"I told John what I wanted to do, and he like the idea," Johnson later recalled. "He asked me: 'How much do you need?' And I told him it would cost $500,000 to get started."

Malone said he had been thinking about a minority channel as well to help draw new cable subscribers, particularly in the ethnically diverse major cities.

"So he turned to me and said 'I'll buy 20% of your company for $100,000 and I'll loan you the rest. What do you say?' " Johnson recalled. "When I agreed, he called in his lawyer who drew up a one-page agreement and his treasurer who handed me a check for half a million dollars. The whole thing took about 45 minutes. It was more money than I had ever seen. It was more money than I had ever imagined existed. And what John didn't know was that I would have done the deal with the numbers reversed (80% for TCI and 20% for Johnson). But I think he just liked the idea and the idea of helping somebody out."

As Johnson walked out of Malone's office he turned to the TCI chief and said, "You know, John, I really don't have any business training or experience. Do you have any advice for me?"

And Malone, Johnson recalled, replied "Just keep your revenues up and your expenses down. You'll be fine."

Twenty years later Black Entertainment Television and its spin-off networks, BET on Jazz and Action Pay Per View, would be reaching more than 50 million subscribers in the U.S. and millions more abroad. Johnson would be one of the country's most successful programming executives and one of the most successful African American businessmen in any business. The company he had founded with the spur-of-the-moment backing from TCI would be generating around $80 million a year in operating cash flow on revenue of $160 million and be worth, according to Paul Kagan Associate's Cable Program Investor newsletter, in excess of one billion dollars.

More than that, BET created opportunities for hundreds of African Americans to gain and demonstrate business skills that could then be transferred to other arenas and other businesses.

But TCI's involvement in programming remained limited until four years later when Malone made a dramatic speech at the NCTA convention. He noted that many of the cable programming networks were foundering, and many were seeking financial support from cable operators. And he reasoned that just as the oil refineries needed to ensure a supply of oil, and got into oil drilling, so must cable operators get involved in supporting cable networks. Without the cable networks, he said, the industry would have nothing to sell.

To spearhead TCI's involvement in cable programming, Malone tapped John Sie, fresh from renegotiating the Pittsburgh franchise. Sie worked on two fronts: to rescue foundering cable networks and to develop what he called "punch-through" programming that would give cable a high profile with viewers.

At the top of the list of foundering programming networks was the creation of a boyish-looking dreamer and romantic named John Hendricks.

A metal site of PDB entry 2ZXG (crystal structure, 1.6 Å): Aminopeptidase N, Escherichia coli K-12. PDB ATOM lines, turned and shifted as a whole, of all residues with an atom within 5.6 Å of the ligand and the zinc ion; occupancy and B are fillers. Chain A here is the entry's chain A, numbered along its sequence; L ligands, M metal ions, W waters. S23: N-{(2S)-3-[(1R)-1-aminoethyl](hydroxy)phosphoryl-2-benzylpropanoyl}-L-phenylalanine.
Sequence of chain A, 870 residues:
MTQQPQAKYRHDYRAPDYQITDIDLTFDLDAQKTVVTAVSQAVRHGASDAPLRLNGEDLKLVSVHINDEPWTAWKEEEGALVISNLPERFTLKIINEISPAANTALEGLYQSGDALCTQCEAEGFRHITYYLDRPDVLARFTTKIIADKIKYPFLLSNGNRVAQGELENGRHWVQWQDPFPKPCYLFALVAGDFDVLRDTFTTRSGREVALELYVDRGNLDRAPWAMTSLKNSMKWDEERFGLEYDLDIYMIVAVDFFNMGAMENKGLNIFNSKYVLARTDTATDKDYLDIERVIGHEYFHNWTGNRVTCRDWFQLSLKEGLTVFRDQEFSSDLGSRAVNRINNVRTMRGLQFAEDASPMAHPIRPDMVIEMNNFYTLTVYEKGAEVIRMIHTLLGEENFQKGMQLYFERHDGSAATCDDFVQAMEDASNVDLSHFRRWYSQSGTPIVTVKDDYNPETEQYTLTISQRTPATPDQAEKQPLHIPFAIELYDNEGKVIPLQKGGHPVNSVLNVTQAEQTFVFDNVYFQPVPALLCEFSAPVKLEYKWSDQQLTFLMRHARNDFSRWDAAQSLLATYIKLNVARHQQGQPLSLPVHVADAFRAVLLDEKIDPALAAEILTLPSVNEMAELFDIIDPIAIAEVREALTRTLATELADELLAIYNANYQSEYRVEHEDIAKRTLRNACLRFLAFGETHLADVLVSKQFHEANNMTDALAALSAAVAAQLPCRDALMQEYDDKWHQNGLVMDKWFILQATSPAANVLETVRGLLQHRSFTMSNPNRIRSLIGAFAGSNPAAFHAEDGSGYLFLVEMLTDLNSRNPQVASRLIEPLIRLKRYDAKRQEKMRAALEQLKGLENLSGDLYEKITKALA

Hendricks was born in 1952 in a coal mining town in West Virginia where his father was a builder and contractor. When John was six, the family moved to the booming town of Huntsville, Ala., one of the nation's new centers of activity in space exploration.

"It was a town," Hendricks later recalled, "full of dreamers." He was one of them. He went to school with the children of engineers who built rockets that went to the moon. His sister married the head of the team that built the first Lunar Rover. Hendricks recalled once sitting in on a meeting in his sister's living room when the group decided to use piano wire for the spokes of the lunar vehicle. It was a magic time, and it instilled in Hendricks a love of learning and adventure that never left him. Watching television, he gravitated to the few documentaries that existed, particularly on PBS.

After graduation from the University of Alabama, he took a job at the University of Maryland as director of grants. An acquaintance of his had produced a documentary on the common roots of the world's religions, called "The Children of Abraham." It had been shown on a Washington, D.C., TV station, and Hendricks was asked to help it get broader distribution.

He never did. But the effort prompted him to wonder why there wasn't a home for such documentaries, a channel that would be devoted entirely to films about exploration and science and adventure: "I became obsessed with it."

He visited with Winfield Kelly, head of the cable system in Maryland's Prince George's County, to ask how to start a cable television channel. Kelly hooked him up with Ken Bagwell of Storer Cable. Storer had just come out of the Spotlight pay service and because of that experience and bank covenants preventing entry into additional programming services, took a pass. But Bagwell told Hendricks the idea was a good one.

On the plane back from Miami, Hendricks toyed with some ideas for a name: He wrote down Horizon, Explorer, Vista, Journey and Discovery.

"I just thought Discovery was a name people would like better," he said.

His stockbroker introduced him to some of the people at investment company Allen & Co. They like the idea and urged Hendricks to develop a full business plan.

"So I went to the library and found a book on how to do a business plan," Hendricks said. The Allen folks had asked him to focus on three issues: access to programming, distribution and advertising.

Hendricks put together a series of letters of intent. The British Broadcasting Corp. and TV Ontario in Canada offered to provide low cost programming from their libraries. Group W executive Harlan Rosenzweig offered to put up a sneak preview week of programming on its transponder on the new Galaxy cable satellite.